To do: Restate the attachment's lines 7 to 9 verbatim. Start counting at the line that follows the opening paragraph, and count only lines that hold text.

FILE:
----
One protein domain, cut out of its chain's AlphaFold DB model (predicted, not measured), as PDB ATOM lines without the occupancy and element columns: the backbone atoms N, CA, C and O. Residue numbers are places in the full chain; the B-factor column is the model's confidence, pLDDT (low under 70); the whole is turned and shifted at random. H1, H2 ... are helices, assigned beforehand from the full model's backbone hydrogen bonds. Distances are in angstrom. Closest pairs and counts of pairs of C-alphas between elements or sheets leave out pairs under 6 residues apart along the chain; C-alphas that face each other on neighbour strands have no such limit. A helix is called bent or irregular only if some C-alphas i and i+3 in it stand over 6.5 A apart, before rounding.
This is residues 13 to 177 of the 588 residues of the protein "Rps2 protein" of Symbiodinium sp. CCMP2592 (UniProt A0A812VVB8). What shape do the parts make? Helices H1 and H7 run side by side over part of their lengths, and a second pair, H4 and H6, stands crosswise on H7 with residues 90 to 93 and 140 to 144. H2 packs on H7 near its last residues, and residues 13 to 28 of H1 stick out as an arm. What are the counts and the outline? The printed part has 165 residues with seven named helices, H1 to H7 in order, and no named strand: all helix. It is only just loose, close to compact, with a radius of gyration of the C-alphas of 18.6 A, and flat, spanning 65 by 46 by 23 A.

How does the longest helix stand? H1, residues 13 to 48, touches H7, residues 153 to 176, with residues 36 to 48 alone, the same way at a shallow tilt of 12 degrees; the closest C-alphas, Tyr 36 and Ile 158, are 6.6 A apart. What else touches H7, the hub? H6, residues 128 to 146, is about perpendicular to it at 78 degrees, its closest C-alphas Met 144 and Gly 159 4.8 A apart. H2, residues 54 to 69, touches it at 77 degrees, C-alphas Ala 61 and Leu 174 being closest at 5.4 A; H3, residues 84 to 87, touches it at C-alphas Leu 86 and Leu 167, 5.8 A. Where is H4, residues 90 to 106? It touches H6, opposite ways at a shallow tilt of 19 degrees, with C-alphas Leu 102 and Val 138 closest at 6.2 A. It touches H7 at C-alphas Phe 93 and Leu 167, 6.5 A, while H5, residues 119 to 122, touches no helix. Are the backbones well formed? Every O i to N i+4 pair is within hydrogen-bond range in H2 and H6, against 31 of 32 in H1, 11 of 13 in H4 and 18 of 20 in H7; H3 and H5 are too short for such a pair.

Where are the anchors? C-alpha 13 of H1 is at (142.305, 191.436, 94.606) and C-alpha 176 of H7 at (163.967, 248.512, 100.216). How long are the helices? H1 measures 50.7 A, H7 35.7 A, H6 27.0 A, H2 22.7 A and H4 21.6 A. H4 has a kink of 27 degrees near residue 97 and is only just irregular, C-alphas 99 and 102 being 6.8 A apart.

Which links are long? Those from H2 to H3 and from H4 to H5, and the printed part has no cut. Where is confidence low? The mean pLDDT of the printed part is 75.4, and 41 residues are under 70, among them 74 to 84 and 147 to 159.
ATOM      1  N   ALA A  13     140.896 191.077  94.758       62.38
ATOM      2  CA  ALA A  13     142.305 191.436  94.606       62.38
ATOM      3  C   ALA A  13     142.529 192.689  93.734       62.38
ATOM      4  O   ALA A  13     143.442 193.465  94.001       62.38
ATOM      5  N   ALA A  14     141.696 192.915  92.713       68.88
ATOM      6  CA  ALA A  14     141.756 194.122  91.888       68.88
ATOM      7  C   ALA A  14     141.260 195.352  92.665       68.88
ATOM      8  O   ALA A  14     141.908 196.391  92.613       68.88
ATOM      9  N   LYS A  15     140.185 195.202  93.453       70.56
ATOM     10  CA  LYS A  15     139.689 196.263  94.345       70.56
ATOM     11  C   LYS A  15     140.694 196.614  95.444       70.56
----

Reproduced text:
ATOM      3  C   ALA A  13     142.529 192.689  93.734       62.38
ATOM      4  O   ALA A  13     143.442 193.465  94.001       62.38
ATOM      5  N   ALA A  14     141.696 192.915  92.713       68.88